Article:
Don’t get me wrong. I’m a big advocate of nuclear power. I just published a book called Terrestrial Energy: How Nuclear Power Will Lead the Green Revolution and End America’s Energy Odyssey and spend my time touring the country trying to convince people nuclear is the best thing that could happen for the environment, and debating those who want to see it banned from the planet.
But after listening to both sides of the argument, I’ve made another decision. I think the Nuclear Regulatory Commission should deny a license renewal to the 650-megawatt Oyster Creek Nuclear Reactor in southern New Jersey, the license for which is scheduled to expire today [April 9]. And then let’s see what happens.
The NRC should also think carefully before relicensing the 620-MW Vermont Yankee plant in southern Vermont—and Indian Point Units 1 and 2, which provide 2,000 MW in Westchester Country, just north of New York City. Oyster Creek generates 12 percent of New Jersey’s electricity, the two Indian Point reactors provide 25 percent of New York and Westchester’s electricity and Vermont Yankee provides nearly all of Vermont’s electricity, making it the cleanest state in the country. (Coal-rich Wyoming emits more air pollution in a day than Vermont produces in a year.)
Closing all four reactors, of course, would devastate both the environment and the economy of the whole Northeast. But the point is this. All four of these are aging reactors whose growing vulnerability risks are strangling the current nuclear revival in its cradle. There are now applications for 26 new reactors before the NRC, and the industry is straining to start new construction. Who wouldn’t be when existing reactors are making more than a million dollars a day? Nuclear electricity is nearly competitive with coal and natural gas and the economics can only get better if the Obama administration imposes a national carbon regime. Safety and operating procedures at nuclear reactors have improved so much since Three Mile Island that they now run nearly two years without shutting down.
Closing Oyster Creek, Vermont Yankee, and Indian Point, of course, would leave the entire Northeast importing electricity at exorbitant prices from who-knows-where along transmission lines that haven’t been built. Of the 5 million megawatt-hours of electricity generated last year in New Jersey, 3 million came from nuclear reactors—675,000 of them from Oyster Creek. The state would have to fire up every aging coal boiler, or suffer summer brownouts.
New York City and Westchester would suffer a much worse fate without Indian Point, and Vermont would go from being the cleanest state to one of the dirtiest without Vermont Yankee. For years I’ve argued that the easiest way to absorb the loss of these reactors would be for everyone to give up air conditioning, but that’s not likely to happen.
Anti-nuclear activists dream that nuclear and coal can be replaced by wind, solar, and other “renewable” things. That’s because nobody has seen what these plants would look like. A 45-story windmill produces 1 megawatt of electricity. Windmills must be spaced several hundred feet apart so they don’t interfere with each other. To replace Oyster Creek’s 650 megawatts, New Jersey would have to cover 300 square miles of land or ocean with 45-story windmills. Even then, they’d only work when the wind blows, which is about one-third of the time. To replace just one of Indian Point’s reactors, you’d have to cover every square inch of Westchester County or Long Island Sound. Windmills would work blanketing Vermont’s Green Mountains, but then the state could likely kiss its fall-foliage tourism goodbye.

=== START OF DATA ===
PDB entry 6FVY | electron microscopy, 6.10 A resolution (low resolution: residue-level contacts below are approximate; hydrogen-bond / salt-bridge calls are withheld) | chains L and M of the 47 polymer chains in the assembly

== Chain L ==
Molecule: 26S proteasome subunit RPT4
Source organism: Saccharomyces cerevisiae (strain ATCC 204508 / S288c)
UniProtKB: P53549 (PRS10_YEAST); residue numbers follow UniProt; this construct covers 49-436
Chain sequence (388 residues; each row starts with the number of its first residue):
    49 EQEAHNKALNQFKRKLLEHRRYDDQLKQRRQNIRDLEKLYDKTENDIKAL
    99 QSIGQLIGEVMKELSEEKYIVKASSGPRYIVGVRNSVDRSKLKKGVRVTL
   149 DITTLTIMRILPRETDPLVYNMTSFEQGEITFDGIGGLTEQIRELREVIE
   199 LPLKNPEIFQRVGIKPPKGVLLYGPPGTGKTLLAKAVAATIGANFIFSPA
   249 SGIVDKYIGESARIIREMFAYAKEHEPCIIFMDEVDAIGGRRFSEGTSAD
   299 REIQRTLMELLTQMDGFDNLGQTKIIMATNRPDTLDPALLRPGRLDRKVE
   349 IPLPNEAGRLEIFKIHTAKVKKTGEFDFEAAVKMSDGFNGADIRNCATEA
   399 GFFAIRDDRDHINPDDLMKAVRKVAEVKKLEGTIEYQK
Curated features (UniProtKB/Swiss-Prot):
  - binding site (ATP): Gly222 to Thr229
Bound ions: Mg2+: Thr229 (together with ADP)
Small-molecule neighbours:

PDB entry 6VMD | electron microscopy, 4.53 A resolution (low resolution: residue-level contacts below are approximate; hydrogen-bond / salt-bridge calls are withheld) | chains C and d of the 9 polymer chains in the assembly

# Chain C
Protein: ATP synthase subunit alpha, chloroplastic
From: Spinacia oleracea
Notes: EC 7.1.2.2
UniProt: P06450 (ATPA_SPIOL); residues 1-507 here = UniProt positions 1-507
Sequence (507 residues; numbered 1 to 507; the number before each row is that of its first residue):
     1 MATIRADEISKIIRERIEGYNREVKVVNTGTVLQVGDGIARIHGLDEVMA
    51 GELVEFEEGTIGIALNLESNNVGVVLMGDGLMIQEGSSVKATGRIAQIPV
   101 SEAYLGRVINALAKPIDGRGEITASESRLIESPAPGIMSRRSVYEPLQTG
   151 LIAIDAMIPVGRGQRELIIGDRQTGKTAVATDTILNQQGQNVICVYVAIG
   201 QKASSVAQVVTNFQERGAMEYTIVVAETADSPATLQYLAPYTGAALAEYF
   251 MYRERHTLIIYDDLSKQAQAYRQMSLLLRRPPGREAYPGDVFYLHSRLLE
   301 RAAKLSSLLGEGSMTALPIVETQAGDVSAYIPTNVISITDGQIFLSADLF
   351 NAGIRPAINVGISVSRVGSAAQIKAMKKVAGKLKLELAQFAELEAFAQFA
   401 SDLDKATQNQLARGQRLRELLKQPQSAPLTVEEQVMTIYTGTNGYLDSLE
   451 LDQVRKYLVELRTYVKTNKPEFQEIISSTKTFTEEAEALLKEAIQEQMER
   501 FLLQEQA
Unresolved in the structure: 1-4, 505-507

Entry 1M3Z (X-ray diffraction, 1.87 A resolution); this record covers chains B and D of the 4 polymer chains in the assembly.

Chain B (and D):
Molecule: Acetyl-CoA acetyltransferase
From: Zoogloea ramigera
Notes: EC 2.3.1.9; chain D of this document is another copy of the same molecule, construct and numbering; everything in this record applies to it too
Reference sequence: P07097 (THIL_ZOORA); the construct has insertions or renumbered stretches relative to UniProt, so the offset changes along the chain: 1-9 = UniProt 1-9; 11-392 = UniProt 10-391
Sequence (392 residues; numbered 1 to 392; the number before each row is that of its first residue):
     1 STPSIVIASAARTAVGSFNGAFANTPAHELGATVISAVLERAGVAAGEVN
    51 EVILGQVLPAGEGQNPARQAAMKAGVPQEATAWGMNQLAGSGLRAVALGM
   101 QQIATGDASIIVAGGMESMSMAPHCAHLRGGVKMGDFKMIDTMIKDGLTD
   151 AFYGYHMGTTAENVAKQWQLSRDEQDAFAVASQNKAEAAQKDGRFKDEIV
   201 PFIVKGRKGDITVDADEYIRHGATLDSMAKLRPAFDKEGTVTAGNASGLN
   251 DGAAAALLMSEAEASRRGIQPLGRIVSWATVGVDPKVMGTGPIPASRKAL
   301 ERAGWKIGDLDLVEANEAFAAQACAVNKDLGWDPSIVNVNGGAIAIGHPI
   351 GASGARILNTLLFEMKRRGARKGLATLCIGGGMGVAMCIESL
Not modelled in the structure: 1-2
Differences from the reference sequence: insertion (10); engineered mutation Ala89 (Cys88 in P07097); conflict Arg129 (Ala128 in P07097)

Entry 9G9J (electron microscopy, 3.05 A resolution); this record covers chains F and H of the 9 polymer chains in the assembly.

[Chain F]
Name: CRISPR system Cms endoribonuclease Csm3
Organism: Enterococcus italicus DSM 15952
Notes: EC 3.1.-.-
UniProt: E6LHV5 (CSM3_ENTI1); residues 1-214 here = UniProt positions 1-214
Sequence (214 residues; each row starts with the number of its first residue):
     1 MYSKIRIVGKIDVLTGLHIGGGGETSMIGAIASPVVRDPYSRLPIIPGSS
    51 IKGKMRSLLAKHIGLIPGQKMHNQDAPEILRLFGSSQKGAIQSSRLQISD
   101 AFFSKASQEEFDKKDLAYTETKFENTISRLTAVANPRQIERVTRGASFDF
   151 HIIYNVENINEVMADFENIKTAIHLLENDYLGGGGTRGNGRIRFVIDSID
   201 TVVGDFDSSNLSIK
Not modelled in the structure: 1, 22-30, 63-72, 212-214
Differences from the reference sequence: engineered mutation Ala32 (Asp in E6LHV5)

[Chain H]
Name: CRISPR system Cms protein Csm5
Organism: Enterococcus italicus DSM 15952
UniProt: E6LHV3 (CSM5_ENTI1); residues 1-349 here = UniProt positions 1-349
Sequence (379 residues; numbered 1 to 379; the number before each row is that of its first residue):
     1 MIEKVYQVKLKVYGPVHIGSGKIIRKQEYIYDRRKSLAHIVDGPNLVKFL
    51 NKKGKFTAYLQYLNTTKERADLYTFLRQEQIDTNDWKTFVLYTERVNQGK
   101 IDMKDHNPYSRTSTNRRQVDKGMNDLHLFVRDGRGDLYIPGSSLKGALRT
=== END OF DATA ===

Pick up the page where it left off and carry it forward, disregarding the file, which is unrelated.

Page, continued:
Solar collectors face the same problem. In New York and New England, you could rely on them only for summertime peak loads, since there are too many cloudy days the rest of the year. California had big plans to build 500 MW of solar capacity in the Mojave Desert—until California Senator Diane Feinstein announced weeks ago she would seek legislation banning solar collectors from the Mojave, with nature groups having suddenly realized what a 25- to 30-square-mile facility would do for the desert environment.
It’s the same everywhere. Environmentalists will support any form of energy generation as long as it’s over the horizon. Once it comes into view, however, they find it objectionable. Robert F. Kennedy, Jr., the most visible and vocal opponent of nuclear power in the New York metropolitan area, also opposes wind farms in Long Island Sound and off Cape Cod (where he summers). Breakthroughs in extracting natural gas from shale deposits have opened the possibility that the Northeast can once again become a producing area, but Kennedy’s group, Riverkeeper—the leading opponent of Indian Point—is already opposing that, as well.
Veterans of the nuclear industry say they are very concerned that relying on aging reactors like Vermont Yankee, Oyster Creek, and Indian Point is eventually going to lead to an accident, which will kill nuclear power in this country forever. What they want instead is new construction incorporating all the technological and safety improvements that have been made since we stopped building reactors in the 1980s. We should have built replacements for these reactors long ago.
So it’s time to call the opponents’ bluff. Let’s close Oyster Creek, Indian Point, and Vermont Yankee and see what life is really like without nuclear power.
—Bill Tucker is a veteran energy analyst. His views are available at www.terrestrialenergy.org.